`No fear' on stage

Her CCM audition tape was a grainy image of playing Beethoven's Symphony No. 7 at the piano. But even in the dim, fuzzy picture, Mr. Gibson saw a spark of promise. The first time he met her, he was leading a seminar of students through Debussy's Petite Suite.

"She walked in the door - she'd just gotten her visa - and she went over to the piano and played four-hands with me, totally cold and had no fear," he says, still impressed with her level of preparation.

But from her first day at CCM, Ms. Zhang was challenged with a new language, difficult demands and a huge work load. To help pay for tuition, room and board, she was a teaching assistant. That meant, while she was taking courses and conducting rehearsals, she was also the stage crew: moving chairs, music stands and even struggling to move the large, heavy risers for the brass players.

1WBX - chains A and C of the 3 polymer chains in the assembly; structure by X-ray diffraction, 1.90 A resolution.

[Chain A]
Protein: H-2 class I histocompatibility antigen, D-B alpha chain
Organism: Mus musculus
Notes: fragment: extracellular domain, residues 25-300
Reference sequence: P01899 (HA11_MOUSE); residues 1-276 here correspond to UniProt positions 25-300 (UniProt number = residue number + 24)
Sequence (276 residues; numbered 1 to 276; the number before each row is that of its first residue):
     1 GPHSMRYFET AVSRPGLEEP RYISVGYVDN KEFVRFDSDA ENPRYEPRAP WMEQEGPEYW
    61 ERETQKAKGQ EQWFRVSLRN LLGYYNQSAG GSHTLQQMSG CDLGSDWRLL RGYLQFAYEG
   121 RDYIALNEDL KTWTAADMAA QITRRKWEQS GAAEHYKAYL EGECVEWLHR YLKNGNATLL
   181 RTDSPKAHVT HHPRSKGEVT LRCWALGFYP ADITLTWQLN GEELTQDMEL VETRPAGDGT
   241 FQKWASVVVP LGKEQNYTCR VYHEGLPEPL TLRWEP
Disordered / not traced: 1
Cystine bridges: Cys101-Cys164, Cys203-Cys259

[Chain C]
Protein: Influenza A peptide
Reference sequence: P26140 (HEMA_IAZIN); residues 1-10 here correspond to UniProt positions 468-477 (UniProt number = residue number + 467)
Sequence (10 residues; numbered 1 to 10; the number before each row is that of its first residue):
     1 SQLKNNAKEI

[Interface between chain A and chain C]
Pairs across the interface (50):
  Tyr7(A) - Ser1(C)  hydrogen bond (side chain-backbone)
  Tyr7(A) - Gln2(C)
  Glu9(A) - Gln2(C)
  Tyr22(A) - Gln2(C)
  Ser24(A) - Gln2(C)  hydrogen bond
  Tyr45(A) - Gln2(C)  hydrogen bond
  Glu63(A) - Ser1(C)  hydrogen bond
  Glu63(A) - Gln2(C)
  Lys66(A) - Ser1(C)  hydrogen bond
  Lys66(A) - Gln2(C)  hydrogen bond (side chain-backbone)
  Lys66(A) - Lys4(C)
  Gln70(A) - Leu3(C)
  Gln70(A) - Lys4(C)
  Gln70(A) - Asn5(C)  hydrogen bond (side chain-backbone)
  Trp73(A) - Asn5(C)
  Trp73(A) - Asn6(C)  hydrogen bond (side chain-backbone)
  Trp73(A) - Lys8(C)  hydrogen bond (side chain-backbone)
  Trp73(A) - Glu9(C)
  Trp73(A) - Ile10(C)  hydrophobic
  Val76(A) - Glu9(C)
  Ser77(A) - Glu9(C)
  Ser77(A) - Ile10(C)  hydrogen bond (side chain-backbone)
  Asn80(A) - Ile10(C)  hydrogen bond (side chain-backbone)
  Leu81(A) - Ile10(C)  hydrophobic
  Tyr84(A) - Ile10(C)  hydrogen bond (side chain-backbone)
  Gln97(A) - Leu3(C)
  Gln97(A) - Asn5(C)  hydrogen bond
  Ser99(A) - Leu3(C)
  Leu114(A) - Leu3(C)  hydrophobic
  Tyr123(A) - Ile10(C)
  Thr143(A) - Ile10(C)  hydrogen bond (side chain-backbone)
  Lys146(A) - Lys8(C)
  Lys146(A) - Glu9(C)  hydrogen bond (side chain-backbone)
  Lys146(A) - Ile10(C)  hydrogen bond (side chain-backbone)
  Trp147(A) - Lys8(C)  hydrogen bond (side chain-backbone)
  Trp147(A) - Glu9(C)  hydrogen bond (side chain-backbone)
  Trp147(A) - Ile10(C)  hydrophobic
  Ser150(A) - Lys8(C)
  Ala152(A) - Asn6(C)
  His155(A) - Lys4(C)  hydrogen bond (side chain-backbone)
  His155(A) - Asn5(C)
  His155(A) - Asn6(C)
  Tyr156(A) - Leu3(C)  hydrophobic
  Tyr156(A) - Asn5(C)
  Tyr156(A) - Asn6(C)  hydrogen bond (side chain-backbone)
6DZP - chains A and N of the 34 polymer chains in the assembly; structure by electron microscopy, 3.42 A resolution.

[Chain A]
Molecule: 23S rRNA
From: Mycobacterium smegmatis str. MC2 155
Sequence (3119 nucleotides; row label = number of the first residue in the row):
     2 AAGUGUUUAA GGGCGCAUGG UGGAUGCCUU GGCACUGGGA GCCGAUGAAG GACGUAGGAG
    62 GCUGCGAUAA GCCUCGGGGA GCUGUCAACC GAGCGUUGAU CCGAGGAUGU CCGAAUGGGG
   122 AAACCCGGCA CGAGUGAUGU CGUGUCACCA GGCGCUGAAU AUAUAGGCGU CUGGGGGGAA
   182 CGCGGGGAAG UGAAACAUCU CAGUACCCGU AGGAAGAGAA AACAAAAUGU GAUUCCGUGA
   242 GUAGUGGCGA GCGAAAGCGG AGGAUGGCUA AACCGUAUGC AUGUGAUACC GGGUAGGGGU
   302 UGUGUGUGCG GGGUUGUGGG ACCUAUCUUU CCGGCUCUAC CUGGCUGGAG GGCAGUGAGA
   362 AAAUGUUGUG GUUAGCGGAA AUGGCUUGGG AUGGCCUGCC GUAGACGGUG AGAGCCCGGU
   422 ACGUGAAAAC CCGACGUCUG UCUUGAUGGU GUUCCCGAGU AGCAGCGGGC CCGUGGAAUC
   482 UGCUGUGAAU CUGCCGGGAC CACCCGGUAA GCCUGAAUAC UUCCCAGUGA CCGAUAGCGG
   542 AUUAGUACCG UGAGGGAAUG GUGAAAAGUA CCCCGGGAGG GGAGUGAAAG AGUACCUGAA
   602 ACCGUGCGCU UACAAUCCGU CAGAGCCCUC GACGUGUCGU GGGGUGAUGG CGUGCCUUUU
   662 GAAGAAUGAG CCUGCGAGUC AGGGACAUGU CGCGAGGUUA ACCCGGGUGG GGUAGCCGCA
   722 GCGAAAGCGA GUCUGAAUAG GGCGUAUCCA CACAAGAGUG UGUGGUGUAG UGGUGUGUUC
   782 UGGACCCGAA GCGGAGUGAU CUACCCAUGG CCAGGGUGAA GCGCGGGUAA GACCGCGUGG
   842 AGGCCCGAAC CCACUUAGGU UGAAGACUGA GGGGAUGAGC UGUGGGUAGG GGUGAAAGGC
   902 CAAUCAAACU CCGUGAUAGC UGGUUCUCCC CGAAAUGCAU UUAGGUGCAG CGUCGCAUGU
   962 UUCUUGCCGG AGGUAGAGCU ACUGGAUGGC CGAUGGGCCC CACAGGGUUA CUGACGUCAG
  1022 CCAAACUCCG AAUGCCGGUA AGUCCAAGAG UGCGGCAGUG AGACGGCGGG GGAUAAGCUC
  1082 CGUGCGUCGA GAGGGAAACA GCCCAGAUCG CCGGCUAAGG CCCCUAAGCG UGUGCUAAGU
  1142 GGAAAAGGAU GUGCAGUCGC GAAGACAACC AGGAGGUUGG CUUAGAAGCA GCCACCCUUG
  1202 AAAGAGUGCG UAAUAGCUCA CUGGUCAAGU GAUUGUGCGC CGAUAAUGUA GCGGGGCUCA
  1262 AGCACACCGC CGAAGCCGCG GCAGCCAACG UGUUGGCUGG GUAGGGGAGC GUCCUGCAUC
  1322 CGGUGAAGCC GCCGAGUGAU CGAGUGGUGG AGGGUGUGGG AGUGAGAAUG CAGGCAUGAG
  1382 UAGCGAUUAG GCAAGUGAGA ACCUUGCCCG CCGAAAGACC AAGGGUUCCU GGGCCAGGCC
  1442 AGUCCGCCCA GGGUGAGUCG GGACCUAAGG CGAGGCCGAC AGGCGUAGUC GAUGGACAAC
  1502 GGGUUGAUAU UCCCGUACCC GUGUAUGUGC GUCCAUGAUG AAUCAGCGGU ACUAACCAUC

"The academic work was really heavy," says Ms. Zhang. "I just felt I had not time to study scores at all. It was terrible."

Yet, she loved the experience she was getting, learning valuable conducting skills. When CCM had a faculty conducting vacancy in 2000, she prepared the orchestra for each job candidate.

"I didn't even think about trying for that job," she says. "We already had three candidates coming in."

It was the students who proposed that she try for the job. She won it. Ms. Zhang had never held a faculty post before she stepped into her CCM job. The youngest faculty member there, she was technically still a doctoral student. Now she had to prove herself.

"She was immediately thrust into difficult circumstances, conducting operas," Ms. Faaborg says. "She had been conducting opera in Beijing, but there was a sense that this was somehow an untried opera conductor, who didn't have an established reputation."